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The 41st San Francisco International Film Festival

Wednesday, Apr 22 1998
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A few decades ago, a controversial Bay Area critic named Pauline Kael -- yes, the same wild original who went on to become Pauline Kael -- wrote an excoriating review of the San Francisco International Film Festival for a now-defunct publication called For Film. Years before she was to win the Mel Novikoff Award, she wrote about the craziness of seeing supposedly great (or at least special) movies night after night, in the forced euphoria of an atmosphere in which anyone involved in movies is treated as a genius by association.

The 41st edition is upon us, and moviegoers swept up in the inevitable hometown boosterism can get ready for another erratic cinematic smorgasbord served up by chefs and waiters of wildly different temperaments and accents. The difference is that, over the last 20 years, the scope of the festival has enlarged so that attending it has become the equivalent of spending a couple of weeks in the United Nations -- and visiting every nearby embassy, and attending every special committee.

I use the U.N. analogy advisedly. Having attended an equal number of press and public screenings over the last few years, I can tell you that the intense good feeling of the audience, whether they've come to cheer a friend or applaud the latest work of their ancestral land (be it Germany or Brazil or Burkina Faso), can carry you through hours of artistic drought. Abandon all hopes of consistency, ye who enter here: Dazzling tributes and doubtless one or two "finds" will nestle in with films of purely sociological or political interest. Lucid documentaries will find a temporary home next to rabid avant-garde dreck like the inexplicably programmed Gummo.

The good side of a megafestival like this one is that for two weeks no-budget films can, at least en masse, gather the same kind of big-city media blitz that routinely goes to studio fodder like The Man in the Iron Mask. The retrospective programs are skimpy compared to last year's cornucopia -- with a new biography and biopic due out about James (Frankenstein) Whale, why not organize a Whale retro and show his Man in the Iron Mask? But even (or perhaps especially) with this U.N. schedule, we should never forget that the festival is in many ways a culture-vulture version of a Roman circus. So let us be the first to say: Let the games begin! -- Michael Sragow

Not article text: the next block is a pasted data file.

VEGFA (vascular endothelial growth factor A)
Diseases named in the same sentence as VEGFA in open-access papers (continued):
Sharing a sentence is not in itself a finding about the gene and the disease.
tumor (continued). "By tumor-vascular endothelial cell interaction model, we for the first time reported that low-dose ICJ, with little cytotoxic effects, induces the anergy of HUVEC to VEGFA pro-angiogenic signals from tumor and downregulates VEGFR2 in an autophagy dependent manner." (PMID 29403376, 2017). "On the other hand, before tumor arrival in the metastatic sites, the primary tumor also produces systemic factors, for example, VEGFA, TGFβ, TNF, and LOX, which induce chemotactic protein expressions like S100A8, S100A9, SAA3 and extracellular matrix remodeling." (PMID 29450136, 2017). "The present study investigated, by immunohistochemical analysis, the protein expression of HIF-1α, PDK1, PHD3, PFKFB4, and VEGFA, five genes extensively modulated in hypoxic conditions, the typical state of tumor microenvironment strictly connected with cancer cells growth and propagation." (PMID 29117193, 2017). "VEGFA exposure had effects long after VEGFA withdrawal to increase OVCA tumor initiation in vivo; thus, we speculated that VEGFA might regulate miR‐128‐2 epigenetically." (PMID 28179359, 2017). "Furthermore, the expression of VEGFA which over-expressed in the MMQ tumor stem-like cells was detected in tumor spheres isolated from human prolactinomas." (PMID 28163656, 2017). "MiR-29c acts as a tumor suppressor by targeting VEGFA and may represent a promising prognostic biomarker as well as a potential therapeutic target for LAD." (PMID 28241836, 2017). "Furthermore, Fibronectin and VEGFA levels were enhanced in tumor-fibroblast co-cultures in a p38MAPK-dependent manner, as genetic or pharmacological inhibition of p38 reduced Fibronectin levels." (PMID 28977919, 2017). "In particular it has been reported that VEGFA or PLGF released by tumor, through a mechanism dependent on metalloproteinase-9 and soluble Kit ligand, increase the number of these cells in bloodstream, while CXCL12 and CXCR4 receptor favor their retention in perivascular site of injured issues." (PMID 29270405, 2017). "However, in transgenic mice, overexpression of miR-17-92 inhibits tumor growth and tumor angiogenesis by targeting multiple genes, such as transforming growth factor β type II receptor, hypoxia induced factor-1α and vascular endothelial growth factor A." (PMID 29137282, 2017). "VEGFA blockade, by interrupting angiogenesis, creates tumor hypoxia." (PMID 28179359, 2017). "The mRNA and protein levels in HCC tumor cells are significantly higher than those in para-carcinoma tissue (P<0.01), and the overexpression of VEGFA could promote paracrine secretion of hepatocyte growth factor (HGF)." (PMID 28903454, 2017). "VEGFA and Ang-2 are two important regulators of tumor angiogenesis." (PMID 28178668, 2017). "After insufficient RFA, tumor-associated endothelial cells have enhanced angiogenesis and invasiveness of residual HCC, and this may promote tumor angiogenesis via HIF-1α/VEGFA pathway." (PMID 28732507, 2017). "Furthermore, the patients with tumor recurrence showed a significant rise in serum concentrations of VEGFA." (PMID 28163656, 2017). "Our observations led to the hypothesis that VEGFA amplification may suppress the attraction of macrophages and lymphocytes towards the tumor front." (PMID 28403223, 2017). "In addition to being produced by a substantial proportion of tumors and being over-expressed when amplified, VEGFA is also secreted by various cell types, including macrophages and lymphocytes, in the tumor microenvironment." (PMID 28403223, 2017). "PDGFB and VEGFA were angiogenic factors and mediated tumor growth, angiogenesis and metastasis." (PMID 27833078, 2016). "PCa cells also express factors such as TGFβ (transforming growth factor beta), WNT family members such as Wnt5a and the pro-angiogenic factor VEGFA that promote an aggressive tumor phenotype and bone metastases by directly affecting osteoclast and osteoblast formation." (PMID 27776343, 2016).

Thursday April 23

7:30 p.m. (Castro): Wilde (England, 1998)
This slick, A&E-style chronicle of Oscar Wilde's rise and fall wrongly assumes that his destructive romance with Lord Alfred Douglas and his legal battle with Douglas' father, the Marquess of Queensberry, are the most fascinating things about him. Like Wilde, the filmmakers are least creative when they have his lover "Bosie" on the brain: Director Brian Gilbert portrays the entrance of Wilde's bad boy with the same lubricious lighting that Joel Schumacher lavished on George Clooney in Batman & Robin. The freshest, funniest bit comes right at the beginning, when Wilde, on tour in America, fearlessly charms a bunch of shirtless Colorado silver miners with talk of the goldsmith Cellini. Back in not-so-jolly old England, what we get isn't worthy of Wilde's Picture of Dorian Gray; it's merely a routine portrait of the artist. Taking off from Richard Ellman's biography (maybe "melting down" is a better phrase for it), screenwriter Julian Mitchell renders Wilde as a gentle titan and gay martyr. Ellman may describe Wilde as "the kindest of men," but this movie goes overboard peddling the barbed wit's niceness. Mitchell makes Wilde's story "The Selfish Giant" a metaphor for Wilde's guilt over his neglect of his children, and even uses the famous line from "The Ballad of Reading Gaol" -- "Each man kills the thing he loves" -- over a shot of Wilde at his wife's cemetery. Stephen Fry is engaging but spineless as Wilde, making him at once a perennial enfant terrible and a pitiful gaping target of a victim. It may not be sporting to say so, but Tom Wilkinson actually gives the juiciest performance as that horrifying brute Queensberry. The Marquess was also a poet of sorts: His favorite work began, "When I am dead, cremate me." (Michael Sragow)